“The culinary services came to the rescue with proof of our vegan meal requests with printed names and seat numbers, giving the staff enough confidence to know we were legit passengers. We arrived in Ecuador defeated, exhausted and ready for good things to start happening.”
Seeking a visa“We knew the K-1 Fiance Visa was the easiest and fastest way to the USA, so we held off getting married while we attempted Ecuadorian immigration. After two months, our lawyer absconded with the last of our money and cut all communication. Facing the expiration of our visas and the potential of becoming illegal aliens, we discovered Suriname had just introduced an E-Visa that could be done online.
“We obtained Suriname E-Visas and flights thanks to some help from loved ones in the U.S. After arriving here (Suriname), we once again attempted Suriname immigration procedures which would ultimately give us a two-year residency, enough time to apply for and wait out the K-1 Fiance Visa application for the U.S.
Park and his family recently obtained their two-year residency visas for Suriname and were set to live there while applying for a visa to come to the USA.
UnstableThen, he said, about three months ago, Suriname declared bankruptcy and the president was sentenced to 20 years in prison by his own court system while abroad in China.
“During all this uncertainty, the Suriname government stopped processing our daughters’ two-year residency visas. We had just emailed the last required documents to the immigration services here when they went silent and closed their offices. This left us having daughters without Suriname residency papers. Without this, we didn’t have the confidence we could live here legally long enough to spend the several thousand dollars for the K-1 Visa to the USA and await it with a bit of security.”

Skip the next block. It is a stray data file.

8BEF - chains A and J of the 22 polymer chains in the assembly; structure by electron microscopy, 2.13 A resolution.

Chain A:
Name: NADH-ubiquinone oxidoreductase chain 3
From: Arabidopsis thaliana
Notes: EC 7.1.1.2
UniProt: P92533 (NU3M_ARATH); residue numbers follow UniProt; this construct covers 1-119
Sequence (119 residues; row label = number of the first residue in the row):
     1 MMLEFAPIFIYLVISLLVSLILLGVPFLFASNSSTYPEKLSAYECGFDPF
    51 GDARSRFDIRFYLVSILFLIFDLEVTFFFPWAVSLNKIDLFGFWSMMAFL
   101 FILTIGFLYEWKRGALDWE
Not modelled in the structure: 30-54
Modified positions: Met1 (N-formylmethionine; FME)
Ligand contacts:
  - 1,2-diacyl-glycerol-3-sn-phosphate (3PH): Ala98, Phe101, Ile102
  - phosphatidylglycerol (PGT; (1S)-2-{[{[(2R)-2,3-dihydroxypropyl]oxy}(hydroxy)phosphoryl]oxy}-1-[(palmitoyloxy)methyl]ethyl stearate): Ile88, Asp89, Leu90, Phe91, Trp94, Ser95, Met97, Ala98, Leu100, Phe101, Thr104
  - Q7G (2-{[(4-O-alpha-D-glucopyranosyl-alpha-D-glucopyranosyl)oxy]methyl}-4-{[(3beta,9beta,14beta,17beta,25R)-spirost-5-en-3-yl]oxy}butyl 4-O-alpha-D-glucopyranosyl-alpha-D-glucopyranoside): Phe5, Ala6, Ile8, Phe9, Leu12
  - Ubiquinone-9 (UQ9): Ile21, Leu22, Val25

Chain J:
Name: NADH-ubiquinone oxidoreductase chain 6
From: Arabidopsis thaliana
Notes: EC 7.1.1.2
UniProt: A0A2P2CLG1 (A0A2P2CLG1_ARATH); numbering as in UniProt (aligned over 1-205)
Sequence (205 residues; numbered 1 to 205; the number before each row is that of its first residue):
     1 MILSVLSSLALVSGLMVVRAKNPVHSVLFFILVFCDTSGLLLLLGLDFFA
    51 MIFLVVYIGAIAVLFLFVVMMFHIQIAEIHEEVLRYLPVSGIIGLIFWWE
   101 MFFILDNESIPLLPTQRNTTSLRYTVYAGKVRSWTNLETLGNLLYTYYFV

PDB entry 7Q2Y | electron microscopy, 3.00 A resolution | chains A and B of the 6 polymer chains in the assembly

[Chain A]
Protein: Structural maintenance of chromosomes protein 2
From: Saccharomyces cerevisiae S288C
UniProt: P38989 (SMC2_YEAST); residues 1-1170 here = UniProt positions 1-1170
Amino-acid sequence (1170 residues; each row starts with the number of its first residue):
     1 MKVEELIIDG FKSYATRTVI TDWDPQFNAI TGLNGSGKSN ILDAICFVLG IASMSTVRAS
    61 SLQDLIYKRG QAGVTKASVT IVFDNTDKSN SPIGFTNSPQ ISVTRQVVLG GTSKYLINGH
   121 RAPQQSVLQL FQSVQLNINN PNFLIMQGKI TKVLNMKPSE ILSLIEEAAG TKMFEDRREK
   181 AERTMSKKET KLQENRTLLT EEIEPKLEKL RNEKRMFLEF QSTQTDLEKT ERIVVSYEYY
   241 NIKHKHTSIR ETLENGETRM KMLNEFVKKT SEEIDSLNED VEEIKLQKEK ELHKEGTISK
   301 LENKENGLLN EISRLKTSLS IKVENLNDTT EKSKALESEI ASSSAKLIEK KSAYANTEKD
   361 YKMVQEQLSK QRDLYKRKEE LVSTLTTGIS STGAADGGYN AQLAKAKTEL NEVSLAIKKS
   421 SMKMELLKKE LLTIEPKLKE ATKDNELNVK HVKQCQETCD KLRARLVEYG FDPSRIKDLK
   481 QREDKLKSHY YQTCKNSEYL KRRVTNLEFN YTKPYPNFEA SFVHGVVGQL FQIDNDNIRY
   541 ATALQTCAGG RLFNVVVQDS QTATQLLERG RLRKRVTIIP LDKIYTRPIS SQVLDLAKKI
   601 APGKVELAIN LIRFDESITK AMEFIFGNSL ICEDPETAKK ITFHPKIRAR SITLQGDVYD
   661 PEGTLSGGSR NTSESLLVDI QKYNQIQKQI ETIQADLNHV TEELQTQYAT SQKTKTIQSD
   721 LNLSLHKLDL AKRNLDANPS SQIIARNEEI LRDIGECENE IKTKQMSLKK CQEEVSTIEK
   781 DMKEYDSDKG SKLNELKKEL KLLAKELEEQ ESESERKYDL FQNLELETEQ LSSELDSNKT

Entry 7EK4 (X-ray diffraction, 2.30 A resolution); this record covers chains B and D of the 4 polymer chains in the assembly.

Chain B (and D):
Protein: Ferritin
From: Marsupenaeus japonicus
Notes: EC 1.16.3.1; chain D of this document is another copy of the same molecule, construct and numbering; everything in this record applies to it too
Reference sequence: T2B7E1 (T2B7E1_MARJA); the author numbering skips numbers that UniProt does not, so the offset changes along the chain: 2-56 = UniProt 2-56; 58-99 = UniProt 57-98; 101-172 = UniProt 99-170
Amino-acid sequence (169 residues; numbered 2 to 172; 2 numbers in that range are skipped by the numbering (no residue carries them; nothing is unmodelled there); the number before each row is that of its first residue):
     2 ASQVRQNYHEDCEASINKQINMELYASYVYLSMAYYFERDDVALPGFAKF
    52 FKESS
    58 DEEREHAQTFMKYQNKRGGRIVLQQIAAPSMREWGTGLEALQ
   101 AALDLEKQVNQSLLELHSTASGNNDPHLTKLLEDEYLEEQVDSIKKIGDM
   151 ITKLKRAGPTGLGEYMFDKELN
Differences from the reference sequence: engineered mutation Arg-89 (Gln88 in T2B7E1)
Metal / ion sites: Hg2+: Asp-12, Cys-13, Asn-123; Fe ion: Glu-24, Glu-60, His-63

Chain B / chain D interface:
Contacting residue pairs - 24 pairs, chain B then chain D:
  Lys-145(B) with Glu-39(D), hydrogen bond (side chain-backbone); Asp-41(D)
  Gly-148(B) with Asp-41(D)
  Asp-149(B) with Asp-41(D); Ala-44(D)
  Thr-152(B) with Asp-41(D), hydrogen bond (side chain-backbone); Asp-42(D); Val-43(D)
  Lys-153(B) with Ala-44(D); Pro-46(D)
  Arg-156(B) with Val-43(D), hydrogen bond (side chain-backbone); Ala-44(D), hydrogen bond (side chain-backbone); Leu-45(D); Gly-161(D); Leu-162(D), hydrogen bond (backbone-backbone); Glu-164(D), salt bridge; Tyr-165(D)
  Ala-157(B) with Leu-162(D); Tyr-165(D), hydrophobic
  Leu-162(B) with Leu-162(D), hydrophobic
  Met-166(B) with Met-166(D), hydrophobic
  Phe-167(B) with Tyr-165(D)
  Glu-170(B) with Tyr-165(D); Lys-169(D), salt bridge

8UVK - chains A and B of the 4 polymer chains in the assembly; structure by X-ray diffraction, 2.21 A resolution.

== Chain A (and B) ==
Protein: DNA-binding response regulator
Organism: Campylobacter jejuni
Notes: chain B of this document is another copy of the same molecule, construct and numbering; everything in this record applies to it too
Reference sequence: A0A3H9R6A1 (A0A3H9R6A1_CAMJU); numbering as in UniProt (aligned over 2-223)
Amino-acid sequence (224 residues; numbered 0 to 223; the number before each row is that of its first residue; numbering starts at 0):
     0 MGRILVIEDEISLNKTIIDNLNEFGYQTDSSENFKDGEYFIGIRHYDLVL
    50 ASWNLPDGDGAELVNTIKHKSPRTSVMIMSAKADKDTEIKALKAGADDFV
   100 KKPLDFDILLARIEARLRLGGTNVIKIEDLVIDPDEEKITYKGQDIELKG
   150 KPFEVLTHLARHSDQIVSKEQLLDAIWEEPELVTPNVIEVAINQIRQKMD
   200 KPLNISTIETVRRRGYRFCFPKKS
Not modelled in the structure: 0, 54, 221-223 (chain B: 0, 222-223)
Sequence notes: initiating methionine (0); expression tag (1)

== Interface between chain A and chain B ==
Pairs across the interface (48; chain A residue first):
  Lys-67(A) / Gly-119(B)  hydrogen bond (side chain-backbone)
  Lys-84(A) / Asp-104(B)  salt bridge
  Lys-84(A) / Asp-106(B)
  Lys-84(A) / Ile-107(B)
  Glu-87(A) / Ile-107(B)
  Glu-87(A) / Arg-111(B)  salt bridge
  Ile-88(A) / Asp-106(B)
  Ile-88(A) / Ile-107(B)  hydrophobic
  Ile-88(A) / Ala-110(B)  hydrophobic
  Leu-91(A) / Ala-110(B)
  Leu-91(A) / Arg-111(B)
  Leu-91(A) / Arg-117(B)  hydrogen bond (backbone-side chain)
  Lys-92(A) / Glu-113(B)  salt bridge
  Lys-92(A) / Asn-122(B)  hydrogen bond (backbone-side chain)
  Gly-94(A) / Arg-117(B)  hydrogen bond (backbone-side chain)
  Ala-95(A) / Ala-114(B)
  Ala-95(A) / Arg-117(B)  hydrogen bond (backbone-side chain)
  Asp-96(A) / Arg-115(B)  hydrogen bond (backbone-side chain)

Two months ago, things got much worse. Parke said $100 million has gone missing from the federal bank, and the government won’t allow a proper investigation. Inflation has gone up 110%, coins are going out of circulation and the government is simply printing new bills on regular paper to try and compensate for inflation, only driving the crisis further.
“With all this going down the drain, we have given up hope of coming to the USA, unable to find a place to live while we await the application process. We had just been given a job in Tbilisi, Georgia, where we hoped to start all over in trying to find a stable life while applying for the K-1 Visa. Well, then corona happened a few days before we were set to buy our tickets. The decision was made very easy when we went to bed one night and woke up to a country with closed borders.
“We had planned to leave before economic collapse already, but this cut off any chance at that. Now, with the coronavirus complicating things, the economic collapse looming and inflation increasing by the day, things are getting dire. There was a glimmer of hope when I received a notification that the embassy here in Suriname was encouraging Americans to return home via emergency travel clearance and evacuation flights.
“I immediately corresponded with them in real time via Facebook, as it was Friday night and the embassy had already closed when I saw the notification. The embassy worker corresponding with me via Facebook asked us the details of our situation and requested we apply for an emergency meeting to plea our case. I immediately sent an email, and awaited a response...”
Monday, Parke was informed they wouldn’t be assisting. “When I saw they insisted we pursue options to get them back to Cambodia via a Cambodian Embassy abroad, I became furious. I thought my country was genuinely in support of keeping families united, and this genuinely troubled me. I know embassies that don’t process visas are capable of producing emergency travel papers if they so choose.